The Wall Street Journal calls him a “Secret Weapon” against cholesterol and heart disease. He taught the first Nutrition and Cooking course for medical students in the US, at SUNY-Upstate with Dr. Michael Roizen of the Cleveland Clinic, and the first Culinary Medicine course for clinical medical students in the US, at DMU. Dr. La Puma developed the recipes for Dr. Oz and Roizen’s YOU the Owner’s Manual. Repeatedly named “One of America’s Top Physicians” by Consumers’ Research Council, Dr. La Puma has been honored with the American Medical Association/National Association of Medical Communicators “Award of Excellence”.

His new “PBS ChefMD Shorts” series can be seen available nationwide through 2016, and his “Refuel Minute” series is available on YouTube. He is based in and sees patients in Santa Barbara, California.

http://www.drjohnlapuma.com/clinic/refuel/
http://www.drjohnlapuma.com/about/

 

A fun photo at the Freddie Awards

Barbara Ficarra and John La Puma, MD at the Freddie Awards - Healthin30

John La Puma, MD and Barbara Ficarra at the Freddie Awards-International Health and Medical Media Awards

 

 

 

 

 

 

 

 

 

 

 

 

 

 

 

 

 

 

Follow Dr. La Puma on Twitter @johnlapuma

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 TEDMED Great Challenges-Medical Communication-Barbara Ficarra

 

The content on this website and related broadcasts is for informational purposes only and is not a substitute for medical advice or treatment for any medical condition. Promptly seek professional medical care if you have any concern about your health. Always consult your physician before making any changes to your medical regimen.

A TEDEd Presentation, Sugar: Hiding in plain sight, plus other names for added sugar

Thursday, April 3, 2014 14:50

By Barbara Ficarra, RN, BSN, MPA

This is a short charming animated informational TED-Ed Original presentation, Sugar: Hiding in plain sight-Robert Lustig.

“While sugar is easy to spot in candy, soft drinks and ice cream, it also hides out in foods you might not expect — including peanut butter, pasta sauce and even bologna! Robert Lustig decodes confusing labels and sugar’s many aliases to help determine just how much of that sweet carbohydrate makes its way into our diets.”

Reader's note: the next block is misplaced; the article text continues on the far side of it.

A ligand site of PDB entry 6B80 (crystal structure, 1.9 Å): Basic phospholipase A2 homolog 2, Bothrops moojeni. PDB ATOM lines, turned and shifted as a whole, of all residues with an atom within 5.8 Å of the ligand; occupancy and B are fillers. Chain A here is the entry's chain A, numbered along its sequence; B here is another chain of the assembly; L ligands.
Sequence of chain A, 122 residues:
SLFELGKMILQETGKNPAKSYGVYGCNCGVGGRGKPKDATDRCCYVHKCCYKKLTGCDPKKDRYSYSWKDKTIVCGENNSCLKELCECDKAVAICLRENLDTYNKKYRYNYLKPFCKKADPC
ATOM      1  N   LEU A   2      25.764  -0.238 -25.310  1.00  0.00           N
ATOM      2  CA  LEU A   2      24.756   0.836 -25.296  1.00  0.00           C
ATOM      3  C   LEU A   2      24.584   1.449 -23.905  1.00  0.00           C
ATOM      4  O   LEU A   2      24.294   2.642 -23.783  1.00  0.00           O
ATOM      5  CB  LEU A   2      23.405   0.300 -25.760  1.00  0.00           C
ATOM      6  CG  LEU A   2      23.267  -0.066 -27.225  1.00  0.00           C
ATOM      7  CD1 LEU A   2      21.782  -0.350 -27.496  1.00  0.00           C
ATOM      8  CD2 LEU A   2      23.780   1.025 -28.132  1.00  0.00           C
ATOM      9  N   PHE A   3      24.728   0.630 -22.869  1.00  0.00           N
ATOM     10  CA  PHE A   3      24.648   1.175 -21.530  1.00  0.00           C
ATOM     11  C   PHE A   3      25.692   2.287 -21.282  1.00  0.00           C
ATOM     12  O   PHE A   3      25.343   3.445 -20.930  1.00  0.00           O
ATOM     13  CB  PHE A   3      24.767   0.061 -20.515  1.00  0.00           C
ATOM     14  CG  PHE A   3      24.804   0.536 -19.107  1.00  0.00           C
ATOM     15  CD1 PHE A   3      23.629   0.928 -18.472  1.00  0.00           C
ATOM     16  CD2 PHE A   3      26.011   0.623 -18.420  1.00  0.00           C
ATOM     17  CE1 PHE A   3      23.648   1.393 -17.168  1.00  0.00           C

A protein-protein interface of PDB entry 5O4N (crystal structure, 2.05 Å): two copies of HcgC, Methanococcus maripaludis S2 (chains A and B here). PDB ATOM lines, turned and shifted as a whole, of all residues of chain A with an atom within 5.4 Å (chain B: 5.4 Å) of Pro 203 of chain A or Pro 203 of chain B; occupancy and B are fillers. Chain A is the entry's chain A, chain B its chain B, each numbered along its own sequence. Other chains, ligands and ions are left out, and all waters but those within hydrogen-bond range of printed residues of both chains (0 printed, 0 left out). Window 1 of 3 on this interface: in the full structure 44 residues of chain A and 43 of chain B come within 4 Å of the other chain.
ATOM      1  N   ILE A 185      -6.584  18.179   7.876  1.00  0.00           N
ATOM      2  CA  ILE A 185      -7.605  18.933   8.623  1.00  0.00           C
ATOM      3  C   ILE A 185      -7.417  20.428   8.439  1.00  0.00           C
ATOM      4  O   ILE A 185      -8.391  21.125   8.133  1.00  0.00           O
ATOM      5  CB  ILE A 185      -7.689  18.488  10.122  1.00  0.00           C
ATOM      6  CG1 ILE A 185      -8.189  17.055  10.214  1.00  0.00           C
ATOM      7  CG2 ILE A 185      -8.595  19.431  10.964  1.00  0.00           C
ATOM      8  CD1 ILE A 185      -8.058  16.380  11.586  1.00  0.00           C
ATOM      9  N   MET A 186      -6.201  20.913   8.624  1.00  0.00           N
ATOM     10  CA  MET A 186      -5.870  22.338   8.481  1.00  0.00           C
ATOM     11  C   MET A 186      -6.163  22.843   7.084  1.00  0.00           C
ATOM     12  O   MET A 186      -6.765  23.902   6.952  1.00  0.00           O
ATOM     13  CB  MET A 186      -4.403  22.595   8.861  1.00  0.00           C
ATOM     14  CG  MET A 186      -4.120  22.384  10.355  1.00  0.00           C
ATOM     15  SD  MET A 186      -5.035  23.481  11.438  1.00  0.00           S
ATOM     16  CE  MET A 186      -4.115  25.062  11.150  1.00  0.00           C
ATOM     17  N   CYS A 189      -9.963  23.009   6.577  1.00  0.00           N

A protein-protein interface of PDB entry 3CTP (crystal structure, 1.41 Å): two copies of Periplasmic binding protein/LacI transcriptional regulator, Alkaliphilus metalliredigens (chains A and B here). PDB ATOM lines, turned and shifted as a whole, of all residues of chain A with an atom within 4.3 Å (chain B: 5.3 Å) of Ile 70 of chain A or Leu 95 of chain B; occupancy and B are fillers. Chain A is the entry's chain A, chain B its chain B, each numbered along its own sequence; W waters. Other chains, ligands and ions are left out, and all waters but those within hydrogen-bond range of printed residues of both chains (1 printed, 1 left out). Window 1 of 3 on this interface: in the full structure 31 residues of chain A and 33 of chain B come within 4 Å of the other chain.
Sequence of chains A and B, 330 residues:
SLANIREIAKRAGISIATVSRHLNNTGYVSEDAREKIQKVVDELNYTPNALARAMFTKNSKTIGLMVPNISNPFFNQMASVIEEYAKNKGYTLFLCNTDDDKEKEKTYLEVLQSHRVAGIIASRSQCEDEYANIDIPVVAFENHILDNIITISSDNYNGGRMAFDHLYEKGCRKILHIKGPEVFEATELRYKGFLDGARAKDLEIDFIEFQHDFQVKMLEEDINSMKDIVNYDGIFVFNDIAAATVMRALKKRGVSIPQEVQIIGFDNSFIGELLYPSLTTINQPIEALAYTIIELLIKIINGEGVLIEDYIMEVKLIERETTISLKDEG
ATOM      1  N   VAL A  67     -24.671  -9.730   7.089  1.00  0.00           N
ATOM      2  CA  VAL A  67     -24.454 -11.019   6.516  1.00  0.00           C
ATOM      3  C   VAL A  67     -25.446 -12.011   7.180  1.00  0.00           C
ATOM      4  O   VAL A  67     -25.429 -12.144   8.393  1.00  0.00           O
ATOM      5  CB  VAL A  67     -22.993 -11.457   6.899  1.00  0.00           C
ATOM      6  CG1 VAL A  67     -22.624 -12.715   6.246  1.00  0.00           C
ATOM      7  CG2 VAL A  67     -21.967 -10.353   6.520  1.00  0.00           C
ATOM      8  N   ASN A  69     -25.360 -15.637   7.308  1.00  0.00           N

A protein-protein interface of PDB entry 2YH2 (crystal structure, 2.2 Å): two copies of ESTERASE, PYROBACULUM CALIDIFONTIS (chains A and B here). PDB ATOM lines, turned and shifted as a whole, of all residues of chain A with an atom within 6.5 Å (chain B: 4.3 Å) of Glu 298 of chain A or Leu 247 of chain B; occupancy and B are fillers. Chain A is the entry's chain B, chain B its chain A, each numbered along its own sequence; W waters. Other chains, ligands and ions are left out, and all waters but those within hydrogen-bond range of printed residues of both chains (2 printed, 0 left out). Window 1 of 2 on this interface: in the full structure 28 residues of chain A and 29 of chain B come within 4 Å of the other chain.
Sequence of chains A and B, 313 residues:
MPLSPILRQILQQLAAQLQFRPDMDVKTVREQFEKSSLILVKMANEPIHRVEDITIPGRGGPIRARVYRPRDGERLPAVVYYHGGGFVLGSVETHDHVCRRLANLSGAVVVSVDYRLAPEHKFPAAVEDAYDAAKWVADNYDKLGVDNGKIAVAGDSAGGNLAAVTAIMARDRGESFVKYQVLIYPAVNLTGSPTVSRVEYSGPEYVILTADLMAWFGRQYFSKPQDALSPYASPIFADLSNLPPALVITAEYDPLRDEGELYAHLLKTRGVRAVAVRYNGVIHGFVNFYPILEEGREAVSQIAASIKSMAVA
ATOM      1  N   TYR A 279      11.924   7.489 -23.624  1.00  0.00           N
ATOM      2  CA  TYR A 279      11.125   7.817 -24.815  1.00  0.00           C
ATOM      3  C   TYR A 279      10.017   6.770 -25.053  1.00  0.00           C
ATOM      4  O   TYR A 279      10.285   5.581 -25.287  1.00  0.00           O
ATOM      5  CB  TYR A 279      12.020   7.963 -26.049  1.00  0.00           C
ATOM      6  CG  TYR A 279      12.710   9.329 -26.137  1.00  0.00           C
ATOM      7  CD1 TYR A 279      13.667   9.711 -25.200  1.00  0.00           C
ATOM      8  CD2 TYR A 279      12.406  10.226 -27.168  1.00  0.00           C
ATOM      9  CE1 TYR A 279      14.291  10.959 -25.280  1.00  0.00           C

Robert Lustig, MD is a UCSF Professor of Pediatrics, author and educator.

According to this TEDEd presentation, there are about 56 other names for added sugar.

  1. Barley Malt
  2. Barbados Sugar
  3. Beet Sugar
  4. Brown Sugar
  5. Buttered Syrup
  6. Cane Juice
  7. Cane Sugar
  8. Caramel
  9. Corn Syrup
  10. Corn Syrup Solids
  11. Confectioner’s Sugar
  12. Carob Syrup
  13. Castor Sugar
  14. Date Sugar
  15. Dehydrated Cane Sugar
  16. Demerara Sugar
  17. Dextran
  18. Dextrose
  19. Diastatic Malt
  20. Diatase
  21. Ethyl Maltol
  22. Free Flowing Brown Sugars
  23. Fructose
  24. Fruit Juice
  25. Fruit Juice Concentrate
  26. Galactose
  27. Glucose
  28. Glucose Solids
  29. Golden Sugar
  30. Golden Syrup
  31. Grape Sugar
  32. High Fructose Corn Syrup (HFCS)
  33. Honey
  34. Icing Sugar
  35. Invert Sugar
  36. Lactose
  37. Malt
  38. Maltodextrin
  39. Maltose
  40. Malt Syrup
  41. Mannitol
  42. Maple Syrup
  43. Molasses
  44. Muscovado
  45. Panocha
  46. Powdered Sugar
  47. Raw Sugar
  48. Refiner’s Syrup
  49. Rice Syrup
  50. Sorbitol
  51. Sorghum Syrup
  52. Sucrose
  53. Sugar (Granulated)
  54. Treacle
  55. Turbinado Sugar
  56. Yellow Sugar


Your turn
Are you surprised to learn that there are other names for added sugar? Are you concerned with the amount of sugar in a food product or beverage? What tips do you have to eat healthier? Please share your thoughts and ideas in the comment section below. You may also continue the conversation on Facebook.

As always, thank you for your very valuable time.


Barbara’s note
Food labels can be misleading and confusing. Sometimes the front of a food label may sound healthy, but it’s not. It’s important to turn the package over and read the list of ingredients, not just the front of the food label.

Next Up
John La Puma MD, a practicing physician, board-certified in internal medicine, a professionally trained chef, and a New York Times best-selling author, shares his expertise on the next Healthin30 post. [Until then, you may find more information here.]

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 TEDMED Great Challenges-Medical Communication-Barbara Ficarra